Poverty and health in the United States
By Barry S. Levy and Victor W. Sidel
We live in the richest nation on earth. Yet 15% of the US population (about 46 million people) live below the poverty line — about $23,000 for a family of four. Almost 25% of children live in poverty. The number of American households living on $2 or less grew by 130% between 1996 and 2011. Actual household median income decreased by more than 8% between 2007 and 2012. And the number of homeless children in preschools and schools recently rose 10% within one year.
If you are poor, you are more likely to develop many illnesses, more likely to become injured, more likely to become disabled, and more likely to die early. You are less likely to have access to high-quality medical care — or any medical care at all — and less likely to have access to preventive services.
If you are poor, you are less likely to have adequate knowledge about threats to your health and to the health of family members, and less likely to know how to navigate our complex health care system. You are less likely to receive medical care from providers who are sensitive to your needs, who understand your living conditions, and who comprehend your personal and cultural perspectives on health and illness.
If you are poor, you are more likely to live in communities with hazardous outdoor and indoor air pollution. Your children are more likely to have elevated lead levels and resultant problems, such as lower IQ scores and reading levels, attention deficits, and behavioral problems. You are more likely to be unemployed or underemployed, and when able to get a job, you’re more likely to work in an unhealthful or unsafe workplace with hazardous chemical or physical exposures.
If you are poor, you are less likely to be able to access healthy foods and are more likely to be obese — and develop illnesses associated with obesity. You are more likely to be addicted to cigarettes. You are more likely to be victims of domestic or community violence. As a young adult, you are more likely to join the military in the hope of getting out of poverty — despite the risk of physical or mental disability, or death.
Not only does poverty adversely affect health, but also poor health increases the probability that a person will be poor. In the absence of adequate safety nets, people who are chronically ill or disabled from an injury are likely to become poor or even poorer. Medical expenses have been the leading cause of personal bankruptcy in the United States, even among individuals who thought they had adequate health insurance.
Why are there so many poor people in the United States today? There are many reasons: the ongoing high unemployment rate, the shredding of the social safety net, the declining power of workers and labor unions, the rising influence of market forces on social values and allocation of resources, decreased spending on the infrastructure of society, and diversion of financial and human resources to military purposes and away from programs and services that support people.
Much needs to be done.
We, as a nation, need to assure conditions in which poor people can be healthy, by promoting equal access to affordable high-quality medical care and preventive services; by addressing the societal conditions that keep poor people poor, such as by assuring that jobs provide a living wage – rather than a wage that amounts to a poverty wage; by providing access to high quality education, appropriate job training, and employment opportunities; and by providing adequate housing.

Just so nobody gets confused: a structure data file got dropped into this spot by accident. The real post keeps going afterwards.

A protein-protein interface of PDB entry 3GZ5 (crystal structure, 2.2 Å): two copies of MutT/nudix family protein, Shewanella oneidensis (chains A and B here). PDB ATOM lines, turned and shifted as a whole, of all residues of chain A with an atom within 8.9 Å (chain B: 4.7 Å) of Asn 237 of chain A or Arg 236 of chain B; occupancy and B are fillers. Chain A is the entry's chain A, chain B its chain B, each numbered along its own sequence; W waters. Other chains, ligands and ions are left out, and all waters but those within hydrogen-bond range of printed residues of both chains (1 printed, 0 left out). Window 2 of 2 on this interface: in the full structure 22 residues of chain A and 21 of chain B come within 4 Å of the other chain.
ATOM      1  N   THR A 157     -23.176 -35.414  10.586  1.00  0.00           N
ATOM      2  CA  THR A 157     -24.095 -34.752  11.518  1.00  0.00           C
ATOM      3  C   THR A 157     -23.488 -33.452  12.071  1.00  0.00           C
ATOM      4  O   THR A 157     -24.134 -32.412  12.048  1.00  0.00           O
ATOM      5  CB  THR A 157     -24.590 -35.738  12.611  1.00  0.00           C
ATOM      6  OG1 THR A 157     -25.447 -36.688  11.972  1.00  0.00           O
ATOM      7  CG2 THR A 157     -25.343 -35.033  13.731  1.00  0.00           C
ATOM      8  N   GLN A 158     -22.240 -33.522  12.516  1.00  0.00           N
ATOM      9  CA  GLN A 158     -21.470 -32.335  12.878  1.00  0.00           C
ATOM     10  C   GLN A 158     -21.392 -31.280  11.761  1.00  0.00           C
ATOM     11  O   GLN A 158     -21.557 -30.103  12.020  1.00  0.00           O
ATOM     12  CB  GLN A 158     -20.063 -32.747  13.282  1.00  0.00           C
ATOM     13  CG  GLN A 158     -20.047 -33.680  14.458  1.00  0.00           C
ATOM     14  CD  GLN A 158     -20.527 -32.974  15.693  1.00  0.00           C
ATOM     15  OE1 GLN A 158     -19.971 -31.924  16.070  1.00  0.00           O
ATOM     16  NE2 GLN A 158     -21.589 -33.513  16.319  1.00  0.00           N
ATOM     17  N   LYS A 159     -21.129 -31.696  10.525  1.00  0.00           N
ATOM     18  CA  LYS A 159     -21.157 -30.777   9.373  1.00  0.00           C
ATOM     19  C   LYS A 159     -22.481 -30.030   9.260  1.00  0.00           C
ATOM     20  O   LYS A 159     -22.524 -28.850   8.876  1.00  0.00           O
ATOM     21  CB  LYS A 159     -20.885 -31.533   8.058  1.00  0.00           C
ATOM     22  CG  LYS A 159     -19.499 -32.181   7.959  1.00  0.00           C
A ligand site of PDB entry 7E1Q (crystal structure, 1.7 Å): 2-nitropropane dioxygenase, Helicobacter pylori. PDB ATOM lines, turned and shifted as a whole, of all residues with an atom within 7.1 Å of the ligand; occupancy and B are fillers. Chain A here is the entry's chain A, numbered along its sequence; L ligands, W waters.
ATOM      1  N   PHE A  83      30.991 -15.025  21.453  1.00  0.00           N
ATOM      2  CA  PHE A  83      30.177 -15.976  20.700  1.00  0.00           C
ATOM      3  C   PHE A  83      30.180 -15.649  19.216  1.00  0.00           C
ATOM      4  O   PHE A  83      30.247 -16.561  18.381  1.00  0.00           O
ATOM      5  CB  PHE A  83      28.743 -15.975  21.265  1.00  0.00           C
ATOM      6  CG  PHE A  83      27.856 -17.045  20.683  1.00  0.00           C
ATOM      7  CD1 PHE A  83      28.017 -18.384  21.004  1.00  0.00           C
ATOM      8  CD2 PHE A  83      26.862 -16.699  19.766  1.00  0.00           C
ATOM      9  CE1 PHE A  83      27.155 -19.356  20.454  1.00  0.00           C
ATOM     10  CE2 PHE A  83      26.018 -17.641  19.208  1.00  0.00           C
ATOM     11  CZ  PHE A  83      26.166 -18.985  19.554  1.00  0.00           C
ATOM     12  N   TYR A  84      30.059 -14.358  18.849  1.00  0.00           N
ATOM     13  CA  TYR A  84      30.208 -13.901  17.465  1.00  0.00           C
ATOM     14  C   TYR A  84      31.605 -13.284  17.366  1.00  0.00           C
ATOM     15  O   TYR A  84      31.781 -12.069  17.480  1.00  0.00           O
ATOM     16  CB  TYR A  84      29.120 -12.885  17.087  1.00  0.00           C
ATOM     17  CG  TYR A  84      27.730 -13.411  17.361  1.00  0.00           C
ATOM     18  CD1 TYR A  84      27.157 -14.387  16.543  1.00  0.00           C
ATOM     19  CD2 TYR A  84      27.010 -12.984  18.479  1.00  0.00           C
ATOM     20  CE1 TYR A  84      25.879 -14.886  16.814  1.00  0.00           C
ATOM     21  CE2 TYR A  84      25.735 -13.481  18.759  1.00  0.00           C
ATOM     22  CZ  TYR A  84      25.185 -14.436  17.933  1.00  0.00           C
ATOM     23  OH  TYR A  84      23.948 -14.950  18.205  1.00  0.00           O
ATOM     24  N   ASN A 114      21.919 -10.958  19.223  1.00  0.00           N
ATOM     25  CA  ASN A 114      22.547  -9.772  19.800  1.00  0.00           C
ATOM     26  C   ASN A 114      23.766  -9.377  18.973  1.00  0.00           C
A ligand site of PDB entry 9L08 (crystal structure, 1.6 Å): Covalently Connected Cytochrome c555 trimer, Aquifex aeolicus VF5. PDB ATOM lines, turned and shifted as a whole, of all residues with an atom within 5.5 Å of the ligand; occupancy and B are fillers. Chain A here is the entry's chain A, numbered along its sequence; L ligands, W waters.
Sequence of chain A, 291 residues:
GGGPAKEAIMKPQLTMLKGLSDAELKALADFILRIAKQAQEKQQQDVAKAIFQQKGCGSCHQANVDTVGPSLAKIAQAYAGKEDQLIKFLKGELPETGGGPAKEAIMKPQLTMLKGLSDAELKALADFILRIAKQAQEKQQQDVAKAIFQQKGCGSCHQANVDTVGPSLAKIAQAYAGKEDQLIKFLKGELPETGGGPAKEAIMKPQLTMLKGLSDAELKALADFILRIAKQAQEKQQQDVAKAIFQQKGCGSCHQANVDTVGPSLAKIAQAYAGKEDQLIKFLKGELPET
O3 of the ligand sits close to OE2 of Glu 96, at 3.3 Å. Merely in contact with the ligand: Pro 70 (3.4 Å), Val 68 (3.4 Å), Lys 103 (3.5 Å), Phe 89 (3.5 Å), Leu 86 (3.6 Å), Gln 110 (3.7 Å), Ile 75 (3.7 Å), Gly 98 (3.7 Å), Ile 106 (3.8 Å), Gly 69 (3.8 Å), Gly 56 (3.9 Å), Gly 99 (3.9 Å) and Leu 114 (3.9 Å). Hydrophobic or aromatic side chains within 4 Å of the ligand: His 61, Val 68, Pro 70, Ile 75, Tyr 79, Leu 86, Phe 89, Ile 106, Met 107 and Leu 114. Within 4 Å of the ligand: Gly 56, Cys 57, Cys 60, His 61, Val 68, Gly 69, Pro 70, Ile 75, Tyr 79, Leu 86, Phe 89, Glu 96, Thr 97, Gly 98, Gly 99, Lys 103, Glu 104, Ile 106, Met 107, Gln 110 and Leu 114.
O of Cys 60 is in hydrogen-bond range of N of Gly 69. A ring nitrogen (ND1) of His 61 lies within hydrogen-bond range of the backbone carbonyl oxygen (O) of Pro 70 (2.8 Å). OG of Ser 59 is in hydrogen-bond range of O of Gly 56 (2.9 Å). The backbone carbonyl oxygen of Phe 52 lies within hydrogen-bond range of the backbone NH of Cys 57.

We also need to address racism, sexism, ageism, and other forms of discrimination. We need to protect the rights of everyone in society, especially those who are most vulnerable. And we need to make sure that poor people have a say in the decisions that affect them and their families and communities.
We need to communicate data that describe poverty and put a human face on these data by giving voice to the stories of poor people. We need to engage the public in these issues.
We need to educate and train health professionals to be culturally competent to address the medical needs of poor people, and also socially and politically competent to address the social context that keeps poor people poor from one generation to the next.
As public health workers and other health professionals gather for professional conferences this fall, we have a chance to focus on addressing poverty and its health consequences and on how to effectively address these problems.
Barry S, Levy, M.D., M.P.H., and Victor W. Sidel, M.D., are co-editors of the following books published by Oxford University Press: the recently published second edition of Social Injustice and Public Health, and two editions each of War and Public Health and Terrorism and Public Health. They are both past presidents of the American Public Health Association. Dr. Levy is an Adjunct Professor of Public Health at Tufts University School of Medicine. Dr. Sidel is Distinguished University Professor of Social Medicine Emeritus at Montefiore Medical Center and Albert Einstein Medical College and an Adjunct Professor of Public Health at Weill Cornell Medical College. Read their previous blog posts.